Well, seeing Velvet Goldmine and The Wizard of Oz within the same week, one can't help but be rocked by the similarities. Hopefully, this conclusion won't cause Frank L. Baum to rotate in his grave. We're certain however that Ms. Garland would drink to it.
Like Dorothy in Kansas, teenager Arthur Stuart (Christian Bale) is stuck in a barren part of London in the early seventies. His rustic ma and pa sit downstairs endlessly watching the telly, hardly speaking to each other, let alone to him. If you discovered haystacks outside their windows, you wouldn't be surprised.
In his room, though, Arthur has a map of his own Emerald City. Well, sort of. The LPs, the news articles and posters of his idol, singer Brian Slade (Jonathan Rhys-Meyers), carry him to a new world. Brian is a larger than life Wizard whom the boy feels can transform him from a nobody into a hipster. The closer he can get to his androgynous hero, the more courageous Arthur feels. The more likely he'll be able to reach happiness.
Arthur's not alone in his dreams. Mandy (Toni Colette), an American swinger with a fake British accent, looks to Brian for love. For a heart. She marries him.
Curt Wild (Ewan McGregor) also needs Brian, but for his brains. To restart his career. To put aside his drinking. He becomes Brian's lover and his career is rekindled.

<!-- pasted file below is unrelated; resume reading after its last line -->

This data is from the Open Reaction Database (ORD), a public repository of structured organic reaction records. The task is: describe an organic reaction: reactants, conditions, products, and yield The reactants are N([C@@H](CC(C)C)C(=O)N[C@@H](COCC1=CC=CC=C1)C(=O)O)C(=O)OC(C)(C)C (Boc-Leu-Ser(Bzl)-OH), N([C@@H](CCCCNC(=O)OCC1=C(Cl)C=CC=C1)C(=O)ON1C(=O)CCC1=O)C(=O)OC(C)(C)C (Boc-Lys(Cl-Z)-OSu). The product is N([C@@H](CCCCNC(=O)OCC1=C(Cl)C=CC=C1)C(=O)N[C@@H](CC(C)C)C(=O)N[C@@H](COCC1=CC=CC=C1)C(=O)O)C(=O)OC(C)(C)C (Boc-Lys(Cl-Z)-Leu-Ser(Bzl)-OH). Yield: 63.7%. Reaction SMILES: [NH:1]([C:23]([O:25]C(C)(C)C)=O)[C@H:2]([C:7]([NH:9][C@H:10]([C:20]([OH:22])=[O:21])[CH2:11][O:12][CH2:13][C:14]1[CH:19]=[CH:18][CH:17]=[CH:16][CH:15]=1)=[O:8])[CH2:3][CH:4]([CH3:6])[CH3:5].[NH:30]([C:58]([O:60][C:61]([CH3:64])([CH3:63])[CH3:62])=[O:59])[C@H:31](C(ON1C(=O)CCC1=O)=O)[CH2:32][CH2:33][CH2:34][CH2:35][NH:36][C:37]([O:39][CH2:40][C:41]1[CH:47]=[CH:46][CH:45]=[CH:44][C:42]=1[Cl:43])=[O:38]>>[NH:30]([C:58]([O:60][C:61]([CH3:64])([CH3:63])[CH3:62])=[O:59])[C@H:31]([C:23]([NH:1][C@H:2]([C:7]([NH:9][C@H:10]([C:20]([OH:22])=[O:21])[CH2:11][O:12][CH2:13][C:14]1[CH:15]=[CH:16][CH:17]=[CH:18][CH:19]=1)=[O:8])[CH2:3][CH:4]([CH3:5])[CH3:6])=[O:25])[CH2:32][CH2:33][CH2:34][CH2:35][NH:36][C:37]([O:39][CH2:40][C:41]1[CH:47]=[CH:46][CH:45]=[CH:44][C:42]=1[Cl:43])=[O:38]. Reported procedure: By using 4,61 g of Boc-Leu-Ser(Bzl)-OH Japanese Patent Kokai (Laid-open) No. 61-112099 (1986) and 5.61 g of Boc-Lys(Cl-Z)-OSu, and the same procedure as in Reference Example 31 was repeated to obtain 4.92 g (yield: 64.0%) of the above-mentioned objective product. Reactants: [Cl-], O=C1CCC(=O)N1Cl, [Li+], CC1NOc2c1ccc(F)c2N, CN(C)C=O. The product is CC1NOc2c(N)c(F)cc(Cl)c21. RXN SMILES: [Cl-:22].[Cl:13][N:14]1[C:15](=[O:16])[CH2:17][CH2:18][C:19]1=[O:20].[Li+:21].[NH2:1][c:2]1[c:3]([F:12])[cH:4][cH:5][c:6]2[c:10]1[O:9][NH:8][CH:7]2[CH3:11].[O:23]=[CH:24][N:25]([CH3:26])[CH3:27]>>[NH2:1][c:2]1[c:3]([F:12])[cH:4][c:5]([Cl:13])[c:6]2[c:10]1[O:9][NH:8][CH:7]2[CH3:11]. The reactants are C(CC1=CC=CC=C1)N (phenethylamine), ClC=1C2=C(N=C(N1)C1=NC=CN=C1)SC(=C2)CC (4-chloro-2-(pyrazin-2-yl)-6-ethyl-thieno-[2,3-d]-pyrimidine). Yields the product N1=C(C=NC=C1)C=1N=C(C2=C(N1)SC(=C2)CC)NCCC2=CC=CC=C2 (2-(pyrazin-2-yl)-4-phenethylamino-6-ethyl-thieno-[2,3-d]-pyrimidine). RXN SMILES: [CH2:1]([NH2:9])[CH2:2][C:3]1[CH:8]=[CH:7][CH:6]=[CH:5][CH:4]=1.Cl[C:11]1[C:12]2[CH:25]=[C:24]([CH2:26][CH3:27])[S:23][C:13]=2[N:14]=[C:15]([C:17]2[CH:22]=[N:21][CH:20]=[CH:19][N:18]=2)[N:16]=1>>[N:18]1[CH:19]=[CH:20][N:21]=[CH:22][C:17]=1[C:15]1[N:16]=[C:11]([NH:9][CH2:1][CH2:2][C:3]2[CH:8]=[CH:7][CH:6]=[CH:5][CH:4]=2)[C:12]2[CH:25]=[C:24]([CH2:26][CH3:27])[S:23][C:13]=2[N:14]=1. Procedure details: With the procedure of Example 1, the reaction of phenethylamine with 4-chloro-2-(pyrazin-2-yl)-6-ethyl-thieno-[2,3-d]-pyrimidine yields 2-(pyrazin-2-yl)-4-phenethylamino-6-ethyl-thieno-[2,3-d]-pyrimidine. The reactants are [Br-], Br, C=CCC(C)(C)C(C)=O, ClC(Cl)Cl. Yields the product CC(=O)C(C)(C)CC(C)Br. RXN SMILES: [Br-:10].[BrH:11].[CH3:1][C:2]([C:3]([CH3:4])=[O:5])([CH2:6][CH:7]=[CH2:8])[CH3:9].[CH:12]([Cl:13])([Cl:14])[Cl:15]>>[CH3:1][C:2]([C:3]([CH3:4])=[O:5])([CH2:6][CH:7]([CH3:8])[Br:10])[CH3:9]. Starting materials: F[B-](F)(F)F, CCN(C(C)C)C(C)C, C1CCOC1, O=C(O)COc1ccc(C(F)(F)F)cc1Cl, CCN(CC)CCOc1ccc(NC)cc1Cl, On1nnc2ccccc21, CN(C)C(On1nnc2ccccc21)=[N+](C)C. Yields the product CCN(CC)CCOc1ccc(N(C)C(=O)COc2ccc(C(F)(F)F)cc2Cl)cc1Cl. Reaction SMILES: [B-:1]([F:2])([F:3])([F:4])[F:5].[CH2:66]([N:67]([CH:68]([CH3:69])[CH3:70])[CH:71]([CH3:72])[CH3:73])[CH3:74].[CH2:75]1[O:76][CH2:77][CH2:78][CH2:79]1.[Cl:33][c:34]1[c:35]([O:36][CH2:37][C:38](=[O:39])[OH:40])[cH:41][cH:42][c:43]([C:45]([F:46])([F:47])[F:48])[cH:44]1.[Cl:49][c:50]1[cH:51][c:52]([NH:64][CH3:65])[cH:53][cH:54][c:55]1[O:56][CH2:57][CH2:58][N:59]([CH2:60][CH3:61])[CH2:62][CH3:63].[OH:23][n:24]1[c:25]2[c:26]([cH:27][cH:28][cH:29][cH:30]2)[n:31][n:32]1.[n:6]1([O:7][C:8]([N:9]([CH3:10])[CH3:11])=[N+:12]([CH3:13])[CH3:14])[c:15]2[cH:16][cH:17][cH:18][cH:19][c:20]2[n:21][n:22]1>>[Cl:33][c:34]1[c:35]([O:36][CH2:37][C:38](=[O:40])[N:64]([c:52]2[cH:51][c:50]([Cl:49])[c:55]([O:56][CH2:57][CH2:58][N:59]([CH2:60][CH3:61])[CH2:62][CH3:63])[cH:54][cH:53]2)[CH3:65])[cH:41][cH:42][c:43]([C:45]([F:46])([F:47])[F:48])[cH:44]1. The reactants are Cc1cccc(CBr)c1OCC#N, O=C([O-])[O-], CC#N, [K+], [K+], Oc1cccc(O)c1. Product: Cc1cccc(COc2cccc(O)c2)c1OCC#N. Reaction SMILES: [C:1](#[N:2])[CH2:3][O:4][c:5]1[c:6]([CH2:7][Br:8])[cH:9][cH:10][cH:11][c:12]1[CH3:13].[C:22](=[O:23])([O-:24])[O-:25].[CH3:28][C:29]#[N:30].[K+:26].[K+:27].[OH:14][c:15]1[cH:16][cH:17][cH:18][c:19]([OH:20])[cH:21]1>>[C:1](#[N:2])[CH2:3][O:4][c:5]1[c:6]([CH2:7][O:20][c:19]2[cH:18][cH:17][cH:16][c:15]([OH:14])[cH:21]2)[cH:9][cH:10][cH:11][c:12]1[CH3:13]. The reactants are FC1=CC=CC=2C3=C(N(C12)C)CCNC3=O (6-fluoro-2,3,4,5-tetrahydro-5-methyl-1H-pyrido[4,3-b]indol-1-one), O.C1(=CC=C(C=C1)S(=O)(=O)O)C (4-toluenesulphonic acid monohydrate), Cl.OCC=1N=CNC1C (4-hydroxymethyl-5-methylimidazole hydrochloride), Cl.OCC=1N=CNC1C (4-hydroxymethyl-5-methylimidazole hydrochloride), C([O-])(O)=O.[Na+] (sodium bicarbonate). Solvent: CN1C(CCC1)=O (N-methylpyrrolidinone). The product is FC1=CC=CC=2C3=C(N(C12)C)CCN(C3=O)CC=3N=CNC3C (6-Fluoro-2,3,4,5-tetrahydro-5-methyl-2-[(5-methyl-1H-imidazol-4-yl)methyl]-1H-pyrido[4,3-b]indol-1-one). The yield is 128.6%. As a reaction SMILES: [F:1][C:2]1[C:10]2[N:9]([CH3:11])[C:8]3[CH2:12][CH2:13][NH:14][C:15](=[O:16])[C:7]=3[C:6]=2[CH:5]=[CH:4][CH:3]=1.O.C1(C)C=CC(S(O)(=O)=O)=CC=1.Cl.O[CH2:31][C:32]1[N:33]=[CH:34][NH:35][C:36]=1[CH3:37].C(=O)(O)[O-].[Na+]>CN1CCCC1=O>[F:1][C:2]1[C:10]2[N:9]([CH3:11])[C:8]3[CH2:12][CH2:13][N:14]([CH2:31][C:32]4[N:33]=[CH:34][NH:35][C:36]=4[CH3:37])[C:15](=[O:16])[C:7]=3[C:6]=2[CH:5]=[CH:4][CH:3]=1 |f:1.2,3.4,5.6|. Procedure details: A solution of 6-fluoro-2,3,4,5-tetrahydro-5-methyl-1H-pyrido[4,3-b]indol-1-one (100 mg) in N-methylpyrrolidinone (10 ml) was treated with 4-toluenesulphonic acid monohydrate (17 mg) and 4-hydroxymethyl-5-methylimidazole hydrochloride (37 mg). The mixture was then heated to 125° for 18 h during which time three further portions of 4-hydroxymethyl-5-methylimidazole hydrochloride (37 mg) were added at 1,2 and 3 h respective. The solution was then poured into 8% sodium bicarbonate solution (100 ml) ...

But each person learns to his regret, the great Brian Slade, like the Wizard, is a fraud. His magic is less than ephemeral. It doesn't exist. The star has built up a great image, but there is nothing behind the facade. Each dreamer has to learn to stand on his or her own two feet just as Dorothy, the Lion, the Tinman, and the Scarecrow do.
There are however good fairies in each film to ease the pain of the knowledge that into each life a little reality must fall. Glenda, as you might recall, advises: "Close your eyes and tap your heels together three times. And think to yourself, there's no place like home." Jack Fairy (Micko Westmoreland) embodies the spirit of Oscar Wilde, which he passes on to inspire and salvage his bruised friends. There are also Munchkins (groupies) here and witches (managers), but more important there is a form of redemption for Arthur.
Arthur's dreams help him come to understand who he really is as Dorothy's made her appreciate Kansas and her family. Reality isn't really that bad when you look at the glass half full.
Mr. Wilde might have disagreed. He once said: "A dreamer is one who can only find his way by moonlight, and his punishment is that he sees the dawn before the rest of the world." But I'd argue: "Isn't dawn often the loveliest part of the day?"